On the other hand, while we cannot ethically engage in Bokanovsky's Process, we can dumb down the education system to ensure that the proles don't become too intelligent. The pervasion of political correctness and critical theory into public schools is part of this mechanism - to instill the process of orthodox thinking into the children and to ostracise and punish those who commit "thoughtcrime" - that is, who don't adhere to the dictates of political correctness. In this, the education process has become largely Orwellian, in that today's schools have much in common with Orwell's "Spies" and "Youth League" children's organisations. One can even see the likeness of radical feminism in Orwell's "Junior Anti-Sex League" and "Artsem".

    Yet there is also a Huxleyan element; Huxley depicted schools that emphasised fun over learning, and forcibly induced children who sought to go their own way back into group activities. At no time were children punished in Huxley's version, they were simply psychologically pressured into compliance. Our schools also feature this element of psychological engagement and de-emphasis on punishment, and thus it can be seen that the education system, like society, embodies both Orwellian and Huxleyan concepts.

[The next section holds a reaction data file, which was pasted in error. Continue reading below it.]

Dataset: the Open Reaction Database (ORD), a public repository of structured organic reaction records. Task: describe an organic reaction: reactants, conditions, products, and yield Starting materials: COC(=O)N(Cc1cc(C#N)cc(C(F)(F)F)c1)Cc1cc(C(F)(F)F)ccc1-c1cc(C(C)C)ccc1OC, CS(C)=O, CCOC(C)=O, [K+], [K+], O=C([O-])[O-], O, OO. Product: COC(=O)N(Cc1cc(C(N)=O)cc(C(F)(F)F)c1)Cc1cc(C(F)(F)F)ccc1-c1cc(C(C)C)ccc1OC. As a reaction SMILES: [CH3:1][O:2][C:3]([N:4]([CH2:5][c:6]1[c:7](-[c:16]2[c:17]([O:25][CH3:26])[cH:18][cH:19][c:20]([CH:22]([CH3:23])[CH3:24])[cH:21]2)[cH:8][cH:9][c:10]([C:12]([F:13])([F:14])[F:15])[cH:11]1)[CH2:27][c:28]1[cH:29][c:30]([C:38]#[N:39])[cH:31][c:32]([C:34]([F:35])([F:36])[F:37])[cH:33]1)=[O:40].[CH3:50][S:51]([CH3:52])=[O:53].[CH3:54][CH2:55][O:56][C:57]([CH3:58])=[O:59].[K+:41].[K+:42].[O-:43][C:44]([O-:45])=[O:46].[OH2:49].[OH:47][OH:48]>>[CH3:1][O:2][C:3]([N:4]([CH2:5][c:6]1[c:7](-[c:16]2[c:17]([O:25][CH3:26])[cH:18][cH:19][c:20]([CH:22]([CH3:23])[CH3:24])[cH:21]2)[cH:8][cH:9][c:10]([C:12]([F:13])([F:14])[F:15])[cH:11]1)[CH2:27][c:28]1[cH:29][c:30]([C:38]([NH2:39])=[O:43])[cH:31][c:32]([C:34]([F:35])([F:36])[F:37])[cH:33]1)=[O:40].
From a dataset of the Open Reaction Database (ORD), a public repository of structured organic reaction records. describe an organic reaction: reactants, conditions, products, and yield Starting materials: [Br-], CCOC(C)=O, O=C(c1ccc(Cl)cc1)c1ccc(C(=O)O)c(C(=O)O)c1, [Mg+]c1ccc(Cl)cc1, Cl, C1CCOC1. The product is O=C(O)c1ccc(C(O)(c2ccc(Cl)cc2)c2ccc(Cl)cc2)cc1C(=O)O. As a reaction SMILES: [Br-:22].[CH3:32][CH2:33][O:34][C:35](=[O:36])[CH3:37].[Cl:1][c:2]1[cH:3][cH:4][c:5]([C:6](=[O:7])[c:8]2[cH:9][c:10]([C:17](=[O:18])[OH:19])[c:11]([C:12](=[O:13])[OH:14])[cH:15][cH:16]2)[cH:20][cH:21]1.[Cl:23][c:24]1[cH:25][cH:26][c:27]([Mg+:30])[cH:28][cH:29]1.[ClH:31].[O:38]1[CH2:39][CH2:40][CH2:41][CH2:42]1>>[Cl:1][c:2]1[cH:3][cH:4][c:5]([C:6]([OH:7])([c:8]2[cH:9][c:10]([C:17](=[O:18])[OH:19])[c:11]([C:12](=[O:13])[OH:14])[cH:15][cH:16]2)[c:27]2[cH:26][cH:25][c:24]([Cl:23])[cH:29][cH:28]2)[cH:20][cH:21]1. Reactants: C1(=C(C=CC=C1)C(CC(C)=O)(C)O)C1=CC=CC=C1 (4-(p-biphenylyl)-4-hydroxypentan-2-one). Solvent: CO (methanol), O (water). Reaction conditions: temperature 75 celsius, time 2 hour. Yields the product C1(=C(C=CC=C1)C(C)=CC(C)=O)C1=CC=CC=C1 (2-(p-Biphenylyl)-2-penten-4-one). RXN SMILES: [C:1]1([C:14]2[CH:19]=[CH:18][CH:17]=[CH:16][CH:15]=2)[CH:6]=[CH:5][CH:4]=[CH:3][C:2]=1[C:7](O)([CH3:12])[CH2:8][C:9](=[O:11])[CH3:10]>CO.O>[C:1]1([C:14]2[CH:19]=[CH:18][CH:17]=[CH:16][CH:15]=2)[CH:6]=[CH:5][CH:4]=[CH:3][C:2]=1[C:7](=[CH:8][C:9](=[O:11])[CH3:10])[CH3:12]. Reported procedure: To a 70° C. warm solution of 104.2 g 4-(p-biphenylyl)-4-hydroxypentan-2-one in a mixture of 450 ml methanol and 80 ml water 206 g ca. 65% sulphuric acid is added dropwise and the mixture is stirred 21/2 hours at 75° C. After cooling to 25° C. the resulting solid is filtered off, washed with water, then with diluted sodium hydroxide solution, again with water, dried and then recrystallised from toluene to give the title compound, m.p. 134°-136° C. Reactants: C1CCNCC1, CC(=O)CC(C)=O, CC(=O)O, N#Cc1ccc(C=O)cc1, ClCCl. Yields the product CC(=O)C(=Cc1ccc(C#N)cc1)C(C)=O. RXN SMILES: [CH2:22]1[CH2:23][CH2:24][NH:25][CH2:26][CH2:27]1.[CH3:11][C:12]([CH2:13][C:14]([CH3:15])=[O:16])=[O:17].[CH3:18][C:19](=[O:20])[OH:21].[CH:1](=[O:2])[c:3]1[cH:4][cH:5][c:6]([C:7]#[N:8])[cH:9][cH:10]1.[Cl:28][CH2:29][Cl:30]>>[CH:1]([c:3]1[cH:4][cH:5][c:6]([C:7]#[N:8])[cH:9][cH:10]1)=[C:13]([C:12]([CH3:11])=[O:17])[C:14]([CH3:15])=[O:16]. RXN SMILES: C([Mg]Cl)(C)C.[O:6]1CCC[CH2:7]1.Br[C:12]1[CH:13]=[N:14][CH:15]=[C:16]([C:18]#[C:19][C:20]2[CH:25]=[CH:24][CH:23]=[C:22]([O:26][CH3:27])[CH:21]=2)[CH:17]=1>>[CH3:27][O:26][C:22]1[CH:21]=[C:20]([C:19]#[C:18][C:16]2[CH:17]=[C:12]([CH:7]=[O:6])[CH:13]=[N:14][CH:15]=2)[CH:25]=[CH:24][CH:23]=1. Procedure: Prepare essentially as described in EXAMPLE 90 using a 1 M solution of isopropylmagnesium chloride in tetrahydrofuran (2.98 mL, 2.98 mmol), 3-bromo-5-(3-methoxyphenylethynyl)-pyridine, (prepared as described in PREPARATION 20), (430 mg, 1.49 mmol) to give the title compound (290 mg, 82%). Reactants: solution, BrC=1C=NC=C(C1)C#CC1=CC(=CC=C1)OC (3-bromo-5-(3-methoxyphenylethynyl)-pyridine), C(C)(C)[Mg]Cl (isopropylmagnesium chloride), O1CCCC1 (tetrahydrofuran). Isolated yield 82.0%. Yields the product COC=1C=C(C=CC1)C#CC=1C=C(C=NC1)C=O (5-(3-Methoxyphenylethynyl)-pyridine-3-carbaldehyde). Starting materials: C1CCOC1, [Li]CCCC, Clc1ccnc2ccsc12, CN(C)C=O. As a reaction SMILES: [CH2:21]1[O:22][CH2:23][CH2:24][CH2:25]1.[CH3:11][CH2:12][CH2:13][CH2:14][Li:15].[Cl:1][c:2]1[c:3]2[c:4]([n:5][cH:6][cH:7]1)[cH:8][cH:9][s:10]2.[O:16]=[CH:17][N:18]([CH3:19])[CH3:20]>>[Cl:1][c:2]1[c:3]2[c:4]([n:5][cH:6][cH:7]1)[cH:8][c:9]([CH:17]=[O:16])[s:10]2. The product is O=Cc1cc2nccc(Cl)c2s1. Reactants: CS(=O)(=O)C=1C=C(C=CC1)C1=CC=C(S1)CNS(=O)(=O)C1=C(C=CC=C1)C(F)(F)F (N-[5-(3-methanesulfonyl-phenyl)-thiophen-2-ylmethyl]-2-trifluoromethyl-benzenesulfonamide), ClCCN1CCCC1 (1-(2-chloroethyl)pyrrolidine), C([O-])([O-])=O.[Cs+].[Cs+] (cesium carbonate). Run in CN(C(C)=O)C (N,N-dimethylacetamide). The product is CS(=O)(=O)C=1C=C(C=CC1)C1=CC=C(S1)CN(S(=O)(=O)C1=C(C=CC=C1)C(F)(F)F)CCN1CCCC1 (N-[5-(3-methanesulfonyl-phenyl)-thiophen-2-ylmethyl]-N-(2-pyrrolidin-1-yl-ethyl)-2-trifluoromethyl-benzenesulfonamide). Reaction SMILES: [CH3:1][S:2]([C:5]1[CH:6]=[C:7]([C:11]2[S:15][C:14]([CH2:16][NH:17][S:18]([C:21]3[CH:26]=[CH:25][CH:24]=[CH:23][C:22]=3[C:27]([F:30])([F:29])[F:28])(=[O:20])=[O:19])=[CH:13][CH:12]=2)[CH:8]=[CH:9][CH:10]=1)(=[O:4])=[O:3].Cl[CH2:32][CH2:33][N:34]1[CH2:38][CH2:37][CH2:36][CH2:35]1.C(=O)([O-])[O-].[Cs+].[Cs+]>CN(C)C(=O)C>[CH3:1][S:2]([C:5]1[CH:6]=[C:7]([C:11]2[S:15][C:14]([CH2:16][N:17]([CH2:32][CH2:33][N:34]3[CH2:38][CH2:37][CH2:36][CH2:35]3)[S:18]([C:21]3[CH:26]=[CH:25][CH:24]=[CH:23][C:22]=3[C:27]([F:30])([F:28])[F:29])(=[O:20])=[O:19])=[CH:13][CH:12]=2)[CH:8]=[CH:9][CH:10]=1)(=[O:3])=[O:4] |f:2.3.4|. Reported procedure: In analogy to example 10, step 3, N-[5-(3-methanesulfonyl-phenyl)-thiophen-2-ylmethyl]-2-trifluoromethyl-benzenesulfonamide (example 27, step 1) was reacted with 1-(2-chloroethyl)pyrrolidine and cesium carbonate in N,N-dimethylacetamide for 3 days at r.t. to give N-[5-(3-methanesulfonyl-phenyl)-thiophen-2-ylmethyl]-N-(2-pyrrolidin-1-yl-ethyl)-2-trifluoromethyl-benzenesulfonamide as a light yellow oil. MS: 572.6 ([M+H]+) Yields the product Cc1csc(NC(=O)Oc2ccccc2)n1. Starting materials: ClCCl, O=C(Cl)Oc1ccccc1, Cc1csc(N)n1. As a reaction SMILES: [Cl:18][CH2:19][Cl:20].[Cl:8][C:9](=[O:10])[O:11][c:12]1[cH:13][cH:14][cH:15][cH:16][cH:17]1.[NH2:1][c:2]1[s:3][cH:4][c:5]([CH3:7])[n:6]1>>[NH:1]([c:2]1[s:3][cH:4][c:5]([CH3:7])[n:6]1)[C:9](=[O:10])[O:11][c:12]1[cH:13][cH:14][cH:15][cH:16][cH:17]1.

In the end, both Orwell and Huxley were right, insofar as Orwell correctly predicted invasive surveillance via technology, and the use of "goodthinkful" (aka politically correct) indoctrination processes to ensure political obedience, while Huxley correctly predicted the trivialisation and commodification of entertainment and human endeavour to ensure social compliance.

    1. Anonymous Coward
      Anonymous Coward

      Re: Orwell vs Huxley

      well put sir. Regretably, we now have the problem of asking if one or more posters are agent provocateurs to flush out potential dissentters. Ah, paranoiai, if that was true many would not be here to comment. Or maybe the goons are busy elsewhere. Or maybe ElReg not important enough, yet. However I note the cultural trend to use ad-hominem attacks on those posting a dissenting opinion is alive and well.. A useful tool for applying pressure. Amazing what nonsense can be posited merely because the magic word "science" is somewhere in the flame stream.

      1. Anonymous Coward
        Anonymous Coward

        Re: Orwell vs Huxley